The moment of truth came at the end-of-the-year party for the graduate students which also marked the end of my term as GSA President. The program coordinator went out of her way to thank every single graduate student ... except for me. Everyone in the room noted the slight. No one in the room thought it was an accident. From then on, I wasn’t put forward for any award, merit, or other possible accolade. It was the tradition in the program that after three years of teaching, you would be put forward for a graduate teaching award; despite stellar teaching evaluations, I wasn’t put forward. After serving as GSA President, I wasn’t put forward for any university awards for graduate student service.
At this point, I lost my patience and admittedly did not behave very maturely. I burnt whatever bridges I had left in the program. I then used whatever capital I had left in the larger university system to secure some funding so I could follow my soon-to-be husband to the States. I took a year off completely, coached swimming, and worked sporadically on my dissertation. Then I started adjuncting, got pregnant, began applying for tenure-track jobs, and furiously worked to finish my dissertation (which I did mere days before my daughter was born). She accompanied us to my dissertation defense when she was just 10 weeks old, and had a lovely, audible bowel movement in the middle of it.
I certainly made some mistakes during my PhD, but leading up to that moment, I had been trying to make the best of a bad situation not just for myself (which if I had been smart, that’s what I would have done), but for all of the graduate students in the program. That said, I also made decisions that were best for me (like sticking with my supervisor) that might not have been smart (career-wise) in the short and long-term. I was, however, one of the first people caught in that mess to get finished, so I guess that’s something.
A bunch of us reunited last summer at a conference; I hadn’t seen most of them since I left in 2005. Most of us came out ok: some got tenure-track positions, others are in fixed-term sessional positions, and some are doing alt-ac jobs – but we all got our PhDs, and can appreciate what we endured and survived. I don’t regret doing my PhD and there were parts that I genuinely enjoyed. I started swimming again. I discovered a passion for university administration. I met my husband. But none of that had anything to do my PhD (which is the point, I guess). I also understand that my situation (and the situation of my peers who went through it, too) is quite unique and extreme, not to mention that each of us, in different stages of our lives and careers, experienced it differently. We all agreed, however, that what we went through was pretty terrible and stressful, made worse by our instinct to (and sometimes from outside sources, open encouragement to) retreat from the community we had formed.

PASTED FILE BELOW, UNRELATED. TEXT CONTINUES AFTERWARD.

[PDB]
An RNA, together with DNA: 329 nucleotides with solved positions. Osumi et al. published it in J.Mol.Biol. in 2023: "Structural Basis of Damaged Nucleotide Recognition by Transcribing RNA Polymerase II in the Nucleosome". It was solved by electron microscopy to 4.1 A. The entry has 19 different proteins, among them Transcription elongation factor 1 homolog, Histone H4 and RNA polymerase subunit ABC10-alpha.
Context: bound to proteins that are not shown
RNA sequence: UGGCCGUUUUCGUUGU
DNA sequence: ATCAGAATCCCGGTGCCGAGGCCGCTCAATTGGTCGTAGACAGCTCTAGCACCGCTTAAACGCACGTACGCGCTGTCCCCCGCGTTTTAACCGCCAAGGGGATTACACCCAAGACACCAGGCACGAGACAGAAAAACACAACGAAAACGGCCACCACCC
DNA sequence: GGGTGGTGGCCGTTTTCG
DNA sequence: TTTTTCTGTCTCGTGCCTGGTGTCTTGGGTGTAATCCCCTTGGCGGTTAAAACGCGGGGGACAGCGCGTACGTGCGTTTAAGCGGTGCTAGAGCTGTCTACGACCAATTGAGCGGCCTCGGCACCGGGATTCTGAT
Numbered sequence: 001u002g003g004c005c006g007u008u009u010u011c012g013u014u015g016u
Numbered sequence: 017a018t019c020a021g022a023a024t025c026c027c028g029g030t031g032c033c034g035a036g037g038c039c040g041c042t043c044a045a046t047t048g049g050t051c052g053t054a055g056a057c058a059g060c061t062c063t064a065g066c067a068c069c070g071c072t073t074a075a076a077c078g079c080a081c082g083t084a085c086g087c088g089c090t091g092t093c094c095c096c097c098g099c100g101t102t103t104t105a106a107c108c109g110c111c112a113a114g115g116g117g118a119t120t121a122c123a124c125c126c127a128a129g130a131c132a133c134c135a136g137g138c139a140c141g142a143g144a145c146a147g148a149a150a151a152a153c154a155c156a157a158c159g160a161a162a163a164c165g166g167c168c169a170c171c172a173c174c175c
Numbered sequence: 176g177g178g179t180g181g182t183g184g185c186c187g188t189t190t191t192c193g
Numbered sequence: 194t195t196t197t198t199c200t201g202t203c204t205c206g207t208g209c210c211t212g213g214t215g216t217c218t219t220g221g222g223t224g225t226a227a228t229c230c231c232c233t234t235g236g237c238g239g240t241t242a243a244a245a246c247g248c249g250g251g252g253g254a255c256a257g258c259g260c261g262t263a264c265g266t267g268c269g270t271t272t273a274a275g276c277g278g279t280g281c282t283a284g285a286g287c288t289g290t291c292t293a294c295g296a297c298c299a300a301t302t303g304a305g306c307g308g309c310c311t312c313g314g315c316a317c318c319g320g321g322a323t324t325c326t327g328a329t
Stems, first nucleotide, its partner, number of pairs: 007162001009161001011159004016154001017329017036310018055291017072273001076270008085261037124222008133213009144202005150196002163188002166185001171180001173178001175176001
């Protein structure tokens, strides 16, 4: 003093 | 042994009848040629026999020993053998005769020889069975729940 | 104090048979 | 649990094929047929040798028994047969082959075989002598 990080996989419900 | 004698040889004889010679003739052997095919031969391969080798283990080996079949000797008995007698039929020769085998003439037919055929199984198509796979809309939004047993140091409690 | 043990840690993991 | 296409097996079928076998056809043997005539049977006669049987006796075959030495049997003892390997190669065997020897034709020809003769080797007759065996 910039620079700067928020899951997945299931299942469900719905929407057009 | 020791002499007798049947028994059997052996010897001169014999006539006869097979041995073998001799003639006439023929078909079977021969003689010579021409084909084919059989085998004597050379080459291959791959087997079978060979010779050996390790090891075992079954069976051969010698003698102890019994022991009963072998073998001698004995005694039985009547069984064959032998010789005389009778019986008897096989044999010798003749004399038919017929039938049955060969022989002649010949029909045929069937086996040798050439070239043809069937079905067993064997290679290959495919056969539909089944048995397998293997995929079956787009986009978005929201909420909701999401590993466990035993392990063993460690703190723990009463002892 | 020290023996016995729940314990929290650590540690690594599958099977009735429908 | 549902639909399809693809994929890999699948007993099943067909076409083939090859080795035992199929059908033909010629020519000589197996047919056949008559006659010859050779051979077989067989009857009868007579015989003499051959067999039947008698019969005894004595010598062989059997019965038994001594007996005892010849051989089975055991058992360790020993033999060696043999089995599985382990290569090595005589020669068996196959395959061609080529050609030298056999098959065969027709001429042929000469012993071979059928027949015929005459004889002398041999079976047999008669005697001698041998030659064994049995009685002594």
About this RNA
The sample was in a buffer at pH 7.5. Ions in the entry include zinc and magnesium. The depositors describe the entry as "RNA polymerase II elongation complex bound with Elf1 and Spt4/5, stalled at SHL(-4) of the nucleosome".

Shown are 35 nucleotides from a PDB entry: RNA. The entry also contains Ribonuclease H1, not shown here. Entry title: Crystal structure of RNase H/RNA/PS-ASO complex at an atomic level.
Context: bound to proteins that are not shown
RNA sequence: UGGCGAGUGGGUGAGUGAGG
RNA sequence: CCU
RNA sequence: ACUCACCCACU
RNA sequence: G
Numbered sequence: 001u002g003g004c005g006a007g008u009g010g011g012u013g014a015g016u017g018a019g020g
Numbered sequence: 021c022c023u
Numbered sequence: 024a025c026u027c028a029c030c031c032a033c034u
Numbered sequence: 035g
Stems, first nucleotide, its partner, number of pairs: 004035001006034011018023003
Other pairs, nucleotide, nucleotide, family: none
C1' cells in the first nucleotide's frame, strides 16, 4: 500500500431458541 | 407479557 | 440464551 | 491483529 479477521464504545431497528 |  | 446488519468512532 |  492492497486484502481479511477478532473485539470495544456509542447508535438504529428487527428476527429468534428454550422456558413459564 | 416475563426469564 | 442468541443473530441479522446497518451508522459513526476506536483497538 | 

But the departmental/program/university/professional political games that were played out, and in some cases inadvertently taken out, on graduate students happens more often than we think; if anything, being GSA President revealed to me how dysfunctional some of these relationships become. Graduate students often came to us somewhat clandestinely, for fear that their supervisors or department chairs would find out they came to talk to us to mediate a dispute, some of which were quite ugly. But many refused to file formal complaints, and many more never came to talk to us, for fear of retribution.
And I was living proof that, rather than speaking out or speaking up and doing what was right, it was sometimes best to stay silent.